3724 For us, the younger kids represent a huge opportunity for us. For them to come to the games, we think that we are actually a really good family destination, but we are also a destination for younger kids where there is not a lot to do for the younger generation. We feel that high calibre baseball that we offer is definitely an entertainment value for that age group.
3725 So one of the things that we have been having a tough time doing is how do we set our goals of strategy with regards to the media.
3726 To this point we haven't had a radio station in London that can hit that younger age group for us. Right now the way that we see it is, we have to get the younger age group in and not only the 15‑year‑olds to the 20‑year‑olds, but also the older group as well that is, say the 30 to 35 range. The reason why that age group is so important to us, that's the age where there's a lot of young families.
3727 So that's our secondary target because we figure that if we are offering a good destination for family entertainment, good, clean family entertainment, then we want the families that have the younger kids to bring them because then that will be our future fans as well going forward.
3728 To this point we just haven't had top of mind awareness for our team. Over the past five years we have really ‑‑ we went from probably under 100 fans again to now we are actually just over 400 and the majority of that segment that we actually have been successful with is the older clientele, the 50 to 65 range.
3729 What we want to do is, we want to make sure that we are going after the demographic that suits our team, and that would be to make it so that the younger kids can start to have our players as role models, mentors, that sort of thing. At this stage we can't do that using radio at all because they are just not set up right now to handle that age group.
3730 And we have tried in the past actually where we have done some marketing with some of the radio stations. We have been on some morning programs and stuff like that and it's fantastic for our older groups, but we are not getting any of the kids. Like when we ask them, you know, how did you hear about our London Majors baseball, it's almost 100 per cent of the time it is from oh, when you guys came out to our school, when you had players come out to our assemblies, that sort of thing.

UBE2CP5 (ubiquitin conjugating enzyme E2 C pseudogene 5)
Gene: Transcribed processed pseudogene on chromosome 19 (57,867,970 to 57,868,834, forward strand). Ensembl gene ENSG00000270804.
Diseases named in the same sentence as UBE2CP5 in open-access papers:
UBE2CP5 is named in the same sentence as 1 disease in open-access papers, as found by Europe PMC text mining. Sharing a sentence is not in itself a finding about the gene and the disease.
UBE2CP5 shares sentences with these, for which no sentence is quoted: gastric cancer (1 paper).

3731 So nothing has been a success on the radio front, and even on ‑‑ you know, I'm sidetracked here, but even on the paper front as well we haven't had this success for the younger fans that we are looking for.
3732 So for us to be able to build a top of mind awareness for our team, we really need to have that media outlet that we can actually touch that age group and we feel that, you know, in reviewing everything that Rogers is doing for pod fm it actually would be beneficial for us and would be an avenue that we could start to look at strategically is going after, because currently we just don't have that and we are very limited.
3733 The only radio that we do currently where we get steady presence and is coverage is actually a station that's outside of London. The reason why that happens is because our PA announcer actually works at the radio station. So I think that if we didn't even have him there, I don't even know if we would get the kind of carry time that we would need to even have just our scores and our updates and what's kind of going on with the team to be that kind of channel for our fans to hear about us.
3734 And that's at the older demographic and it's not even reaching the younger generation, which is what we need.
3735 The second thing that I wanted to mention was, our team itself is actually ‑‑ I'm not sure if anybody here knows what the InterCounty Baseball League is, but our league itself is comprised of young players. So our youngest player this year was 18 years old and our oldest player was 27. So it falls right into this category.
3736 And for us, you know, we get the feedback of what's going on with radio and media and stuff like that directly from our players and they even tell us that for them to get what they want, our pregame and that sort of thing, there is no radio stations being played. And it's directly impacted because it's not the music that they want to hear. There is no music that they want to listen to being played on a current radio station that we can get.